The 'workout mentality' pervades throughout every gym across America. But what if the 'no-pain no gain', 'push harder' mentality was actually setting you up for more harm than good? As a veteran of the health and fitness industry, I've seen way too many people suffer from this approach to their training, racing and fitness routines. In this two-part series, I'm uncovering the downsides of the workout mentality. If you haven't read part 1, you can read it here.

Now let's cover the final three pitfalls of the workout mentality.

Pitfall #4: Workouts Can Fuel Chronic Pain

Almost always when you’re operating with the workout mentality, you’re ignoring the messages that your body is giving you. You’ll tend to push through the pain because that’s what you've been told to do. If you’re an athlete, your coaches have probably taught you that you need to hurt (at least a little) in order to achieve results, or that you have to push through a workout. I see it happen all the time in the gym. Personal trainers cheering on their clients as they scream, “Push harder! Come on, you can squeeze out one more rep!”

Now, I’m not saying that you shouldn’t push yourself-- but rather that you can learn how to be comfortable while pushing through your comfort zones without injuring your body.

If you frequently ignore that little tweak in your knee, that pain in the bottom of your foot, or that tightness in your neck, over time, these seemingly small injuries will turn into chronic pain and become long-term, chronic pain and injury.

Pitfall #5: Workouts Beget Expectations

Expectations are another by-product of the workout mentality. For example, you might expect that you should be able to run hill repeats in a certain amount of time because you've spent the past three months diligently doing strength training and speed workouts. Then what happens? You go out to do your hill repeats, and you feel a little slow and a little sluggish. You judge yourself, thinking, “I shouldn’t be feeling like this way, I got eight hours of sleep. I’m not sick. I’ve been doing all these killer workouts, so I should be stronger and more fit. I’m just not into this. What’s up with me?”. Sound familiar?

Or, you might have an expectation that you should experience or feel something other than what you're experiencing in the present moment. These expectations lead to a sense of disappointment.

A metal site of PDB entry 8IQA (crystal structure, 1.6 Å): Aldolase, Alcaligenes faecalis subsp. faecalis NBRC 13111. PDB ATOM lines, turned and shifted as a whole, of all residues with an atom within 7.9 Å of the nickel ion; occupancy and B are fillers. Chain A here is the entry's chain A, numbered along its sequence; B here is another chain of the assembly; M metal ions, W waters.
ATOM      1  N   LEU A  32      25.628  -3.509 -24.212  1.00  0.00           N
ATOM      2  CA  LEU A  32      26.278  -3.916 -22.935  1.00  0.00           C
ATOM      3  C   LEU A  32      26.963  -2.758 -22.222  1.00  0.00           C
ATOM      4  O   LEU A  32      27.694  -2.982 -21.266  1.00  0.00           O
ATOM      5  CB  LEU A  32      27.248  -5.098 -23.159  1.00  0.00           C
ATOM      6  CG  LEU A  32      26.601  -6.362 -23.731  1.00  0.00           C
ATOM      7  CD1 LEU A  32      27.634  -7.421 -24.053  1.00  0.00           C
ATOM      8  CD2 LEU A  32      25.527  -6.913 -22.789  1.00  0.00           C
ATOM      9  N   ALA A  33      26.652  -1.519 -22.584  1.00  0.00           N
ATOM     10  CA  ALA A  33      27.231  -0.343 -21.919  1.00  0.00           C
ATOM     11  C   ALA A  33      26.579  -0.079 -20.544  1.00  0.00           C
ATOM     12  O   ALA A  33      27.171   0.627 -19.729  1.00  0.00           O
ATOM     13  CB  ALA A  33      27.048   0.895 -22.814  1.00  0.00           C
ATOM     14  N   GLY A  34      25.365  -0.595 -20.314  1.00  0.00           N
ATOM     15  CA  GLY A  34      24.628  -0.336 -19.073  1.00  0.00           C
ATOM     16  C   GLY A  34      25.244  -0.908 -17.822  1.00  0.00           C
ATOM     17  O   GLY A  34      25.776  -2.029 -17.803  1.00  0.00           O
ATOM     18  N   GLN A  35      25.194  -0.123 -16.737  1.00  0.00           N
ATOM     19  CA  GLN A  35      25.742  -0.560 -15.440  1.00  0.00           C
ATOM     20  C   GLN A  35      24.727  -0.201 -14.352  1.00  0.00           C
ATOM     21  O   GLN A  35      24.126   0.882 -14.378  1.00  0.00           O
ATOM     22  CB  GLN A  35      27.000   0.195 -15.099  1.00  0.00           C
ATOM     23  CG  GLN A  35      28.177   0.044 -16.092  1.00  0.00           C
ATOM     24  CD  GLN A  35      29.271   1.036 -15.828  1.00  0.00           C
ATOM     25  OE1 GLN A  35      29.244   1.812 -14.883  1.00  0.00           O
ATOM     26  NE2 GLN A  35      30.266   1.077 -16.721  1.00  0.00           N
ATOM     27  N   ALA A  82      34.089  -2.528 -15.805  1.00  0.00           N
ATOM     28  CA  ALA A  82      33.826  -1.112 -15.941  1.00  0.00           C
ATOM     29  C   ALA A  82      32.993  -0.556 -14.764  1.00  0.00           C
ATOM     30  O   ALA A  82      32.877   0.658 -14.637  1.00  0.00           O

Expectations can kill any sense of joy or happiness that runners might otherwise experience, simply by being in the present moment and accepting the current reality. Instead of being thankful for having two legs that can carry them over the surface of the earth, they get upset that they didn’t run as fast as they thought they should. Instead of being grateful for the ability to move their bodies freely without constriction, they become frustrated when they feel tired. It’s sad, and it doesn’t need to be that way.

Pitfall #6: Workouts Reduce the Body's Ability to Recover

Workouts reduce the body’s ability to recover from stress. When your body is chronically stressed and you’re triggering the sympathetic nervous system, you’re constantly in fight or flight and constantly pumping out stress hormones. Your adrenals become fatigued, and the accompanying physiological responses impair your immune system as well as your body’s ability to oxygenate your blood. Your muscles constrict, decreasing the blood flow and circulation that you need for recovery from a hard session of training. The workout mentality causes a chronically tense state, and when you’re in that physical, mental, emotional state, your body just isn’t able to recover.

Conclusion:

As a recap, the workout mentality causes physical, mental, and emotional stress, fueling chronic pain as we push ourselves instead of listening to our bodies. Workouts lead us to miss the gift of the journey, and create expectations that cause disappointment. And finally, workouts reduce the body’s ability to recover, and keep you forever running on the stress treadmill.

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About The Author

Lisa Engels's picture

Lisa's passion for running and triathlon and her dedication to understanding the physical, mental and emotional aspects of peak performance as a teenager eventually lead her to become a mind-body health and well being expert, author and mindset mastery coach. She is the author of Breathe Run Breath, and creator of the Breathe Run Breathe Program.  Lisa is also the head running coach for the Silicon Valley Triathlon Club.  Visit www.BreatheRunBreathe.com to learn about her programs.

http://www.breatherunbreathe.com

Comments

Shaun Mckenzie (not verified)
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To get a perfect physical

To get a perfect physical fitness and a calm and quite mental balance, we need to take the help of good exercise and good diet plans. But in most of the cases, we have found that people are mentally weak before workout schedule. They need right inspiration from different sources to develop their physical fitness and mental fitness. The workout will bring several kinds of positive and good changes in our life and from this above article, we learn something better and effective for us. Thanks for such wonderful article.
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